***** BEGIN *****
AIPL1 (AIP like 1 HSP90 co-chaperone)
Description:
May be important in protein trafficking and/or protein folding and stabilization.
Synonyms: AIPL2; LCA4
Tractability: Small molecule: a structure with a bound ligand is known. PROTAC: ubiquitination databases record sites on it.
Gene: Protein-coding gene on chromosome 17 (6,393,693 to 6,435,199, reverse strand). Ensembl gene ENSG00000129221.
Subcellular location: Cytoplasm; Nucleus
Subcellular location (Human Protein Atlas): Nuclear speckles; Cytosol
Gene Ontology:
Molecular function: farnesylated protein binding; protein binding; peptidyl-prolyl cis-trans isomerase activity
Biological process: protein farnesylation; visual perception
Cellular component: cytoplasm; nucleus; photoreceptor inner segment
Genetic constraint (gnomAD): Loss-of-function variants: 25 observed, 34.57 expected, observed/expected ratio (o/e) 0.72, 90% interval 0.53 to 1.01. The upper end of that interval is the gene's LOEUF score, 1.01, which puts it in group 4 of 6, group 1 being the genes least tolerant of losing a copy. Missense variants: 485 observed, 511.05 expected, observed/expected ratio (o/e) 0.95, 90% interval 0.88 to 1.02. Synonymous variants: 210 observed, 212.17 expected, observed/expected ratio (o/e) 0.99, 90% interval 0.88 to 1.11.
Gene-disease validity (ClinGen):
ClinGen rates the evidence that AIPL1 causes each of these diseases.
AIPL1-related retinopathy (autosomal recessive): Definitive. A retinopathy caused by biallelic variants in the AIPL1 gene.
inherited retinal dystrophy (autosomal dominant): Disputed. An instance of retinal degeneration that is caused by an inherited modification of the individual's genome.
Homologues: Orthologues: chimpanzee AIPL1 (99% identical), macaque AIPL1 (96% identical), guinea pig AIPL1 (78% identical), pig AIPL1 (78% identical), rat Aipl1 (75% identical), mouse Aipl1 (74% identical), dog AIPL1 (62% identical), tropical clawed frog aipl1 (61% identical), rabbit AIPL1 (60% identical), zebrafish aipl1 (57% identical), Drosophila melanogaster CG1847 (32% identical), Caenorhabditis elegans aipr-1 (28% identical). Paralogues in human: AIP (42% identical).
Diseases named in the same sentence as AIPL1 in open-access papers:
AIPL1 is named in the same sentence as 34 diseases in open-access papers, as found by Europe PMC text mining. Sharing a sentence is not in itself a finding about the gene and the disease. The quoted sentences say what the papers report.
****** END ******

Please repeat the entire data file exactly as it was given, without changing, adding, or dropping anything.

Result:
AIPL1 (AIP like 1 HSP90 co-chaperone)
Description:
May be important in protein trafficking and/or protein folding and stabilization.
Synonyms: AIPL2; LCA4
Tractability: Small molecule: a structure with a bound ligand is known. PROTAC: ubiquitination databases record sites on it.
Gene: Protein-coding gene on chromosome 17 (6,393,693 to 6,435,199, reverse strand). Ensembl gene ENSG00000129221.
Subcellular location: Cytoplasm; Nucleus
Subcellular location (Human Protein Atlas): Nuclear speckles; Cytosol
Gene Ontology:
Molecular function: farnesylated protein binding; protein binding; peptidyl-prolyl cis-trans isomerase activity
Biological process: protein farnesylation; visual perception
Cellular component: cytoplasm; nucleus; photoreceptor inner segment
Genetic constraint (gnomAD): Loss-of-function variants: 25 observed, 34.57 expected, observed/expected ratio (o/e) 0.72, 90% interval 0.53 to 1.01. The upper end of that interval is the gene's LOEUF score, 1.01, which puts it in group 4 of 6, group 1 being the genes least tolerant of losing a copy. Missense variants: 485 observed, 511.05 expected, observed/expected ratio (o/e) 0.95, 90% interval 0.88 to 1.02. Synonymous variants: 210 observed, 212.17 expected, observed/expected ratio (o/e) 0.99, 90% interval 0.88 to 1.11.
Gene-disease validity (ClinGen):
ClinGen rates the evidence that AIPL1 causes each of these diseases.
AIPL1-related retinopathy (autosomal recessive): Definitive. A retinopathy caused by biallelic variants in the AIPL1 gene.
inherited retinal dystrophy (autosomal dominant): Disputed. An instance of retinal degeneration that is caused by an inherited modification of the individual's genome.
Homologues: Orthologues: chimpanzee AIPL1 (99% identical), macaque AIPL1 (96% identical), guinea pig AIPL1 (78% identical), pig AIPL1 (78% identical), rat Aipl1 (75% identical), mouse Aipl1 (74% identical), dog AIPL1 (62% identical), tropical clawed frog aipl1 (61% identical), rabbit AIPL1 (60% identical), zebrafish aipl1 (57% identical), Drosophila melanogaster CG1847 (32% identical), Caenorhabditis elegans aipr-1 (28% identical). Paralogues in human: AIP (42% identical).
Diseases named in the same sentence as AIPL1 in open-access papers:
AIPL1 is named in the same sentence as 34 diseases in open-access papers, as found by Europe PMC text mining. Sharing a sentence is not in itself a finding about the gene and the disease. The quoted sentences say what the papers report.